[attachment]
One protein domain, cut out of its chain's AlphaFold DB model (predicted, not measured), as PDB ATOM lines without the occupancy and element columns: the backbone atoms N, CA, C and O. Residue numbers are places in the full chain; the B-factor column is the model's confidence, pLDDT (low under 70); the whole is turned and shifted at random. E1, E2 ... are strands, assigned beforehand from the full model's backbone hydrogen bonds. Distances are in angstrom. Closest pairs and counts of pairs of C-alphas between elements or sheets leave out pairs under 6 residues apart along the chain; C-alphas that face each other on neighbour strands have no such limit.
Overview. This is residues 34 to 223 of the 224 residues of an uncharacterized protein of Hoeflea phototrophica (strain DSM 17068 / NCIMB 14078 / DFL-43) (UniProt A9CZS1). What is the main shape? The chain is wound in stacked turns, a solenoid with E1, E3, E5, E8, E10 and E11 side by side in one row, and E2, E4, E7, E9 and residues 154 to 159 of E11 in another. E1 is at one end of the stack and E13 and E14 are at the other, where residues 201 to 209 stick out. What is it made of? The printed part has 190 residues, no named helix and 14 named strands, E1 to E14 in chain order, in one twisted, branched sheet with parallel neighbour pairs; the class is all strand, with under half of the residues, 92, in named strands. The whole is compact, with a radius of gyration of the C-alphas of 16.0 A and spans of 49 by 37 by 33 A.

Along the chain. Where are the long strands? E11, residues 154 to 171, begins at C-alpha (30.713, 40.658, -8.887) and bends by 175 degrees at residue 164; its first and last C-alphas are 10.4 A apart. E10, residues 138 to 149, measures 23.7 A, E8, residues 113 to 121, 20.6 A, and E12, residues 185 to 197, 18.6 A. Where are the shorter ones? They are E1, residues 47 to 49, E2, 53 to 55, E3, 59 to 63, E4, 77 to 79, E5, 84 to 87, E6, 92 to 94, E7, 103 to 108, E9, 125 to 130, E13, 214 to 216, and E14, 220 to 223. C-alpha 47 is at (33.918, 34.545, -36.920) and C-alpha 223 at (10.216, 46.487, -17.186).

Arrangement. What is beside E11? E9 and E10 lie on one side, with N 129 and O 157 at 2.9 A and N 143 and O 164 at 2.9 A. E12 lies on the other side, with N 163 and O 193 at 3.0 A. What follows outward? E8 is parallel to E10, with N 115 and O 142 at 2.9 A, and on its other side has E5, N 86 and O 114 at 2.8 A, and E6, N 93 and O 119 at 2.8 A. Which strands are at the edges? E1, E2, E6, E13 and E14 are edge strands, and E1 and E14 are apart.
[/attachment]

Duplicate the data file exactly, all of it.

One protein domain, cut out of its chain's AlphaFold DB model (predicted, not measured), as PDB ATOM lines without the occupancy and element columns: the backbone atoms N, CA, C and O. Residue numbers are places in the full chain; the B-factor column is the model's confidence, pLDDT (low under 70); the whole is turned and shifted at random. E1, E2 ... are strands, assigned beforehand from the full model's backbone hydrogen bonds. Distances are in angstrom. Closest pairs and counts of pairs of C-alphas between elements or sheets leave out pairs under 6 residues apart along the chain; C-alphas that face each other on neighbour strands have no such limit.
Overview. This is residues 34 to 223 of the 224 residues of an uncharacterized protein of Hoeflea phototrophica (strain DSM 17068 / NCIMB 14078 / DFL-43) (UniProt A9CZS1). What is the main shape? The chain is wound in stacked turns, a solenoid with E1, E3, E5, E8, E10 and E11 side by side in one row, and E2, E4, E7, E9 and residues 154 to 159 of E11 in another. E1 is at one end of the stack and E13 and E14 are at the other, where residues 201 to 209 stick out. What is it made of? The printed part has 190 residues, no named helix and 14 named strands, E1 to E14 in chain order, in one twisted, branched sheet with parallel neighbour pairs; the class is all strand, with under half of the residues, 92, in named strands. The whole is compact, with a radius of gyration of the C-alphas of 16.0 A and spans of 49 by 37 by 33 A.

Along the chain. Where are the long strands? E11, residues 154 to 171, begins at C-alpha (30.713, 40.658, -8.887) and bends by 175 degrees at residue 164; its first and last C-alphas are 10.4 A apart. E10, residues 138 to 149, measures 23.7 A, E8, residues 113 to 121, 20.6 A, and E12, residues 185 to 197, 18.6 A. Where are the shorter ones? They are E1, residues 47 to 49, E2, 53 to 55, E3, 59 to 63, E4, 77 to 79, E5, 84 to 87, E6, 92 to 94, E7, 103 to 108, E9, 125 to 130, E13, 214 to 216, and E14, 220 to 223. C-alpha 47 is at (33.918, 34.545, -36.920) and C-alpha 223 at (10.216, 46.487, -17.186).

Arrangement. What is beside E11? E9 and E10 lie on one side, with N 129 and O 157 at 2.9 A and N 143 and O 164 at 2.9 A. E12 lies on the other side, with N 163 and O 193 at 3.0 A. What follows outward? E8 is parallel to E10, with N 115 and O 142 at 2.9 A, and on its other side has E5, N 86 and O 114 at 2.8 A, and E6, N 93 and O 119 at 2.8 A. Which strands are at the edges? E1, E2, E6, E13 and E14 are edge strands, and E1 and E14 are apart.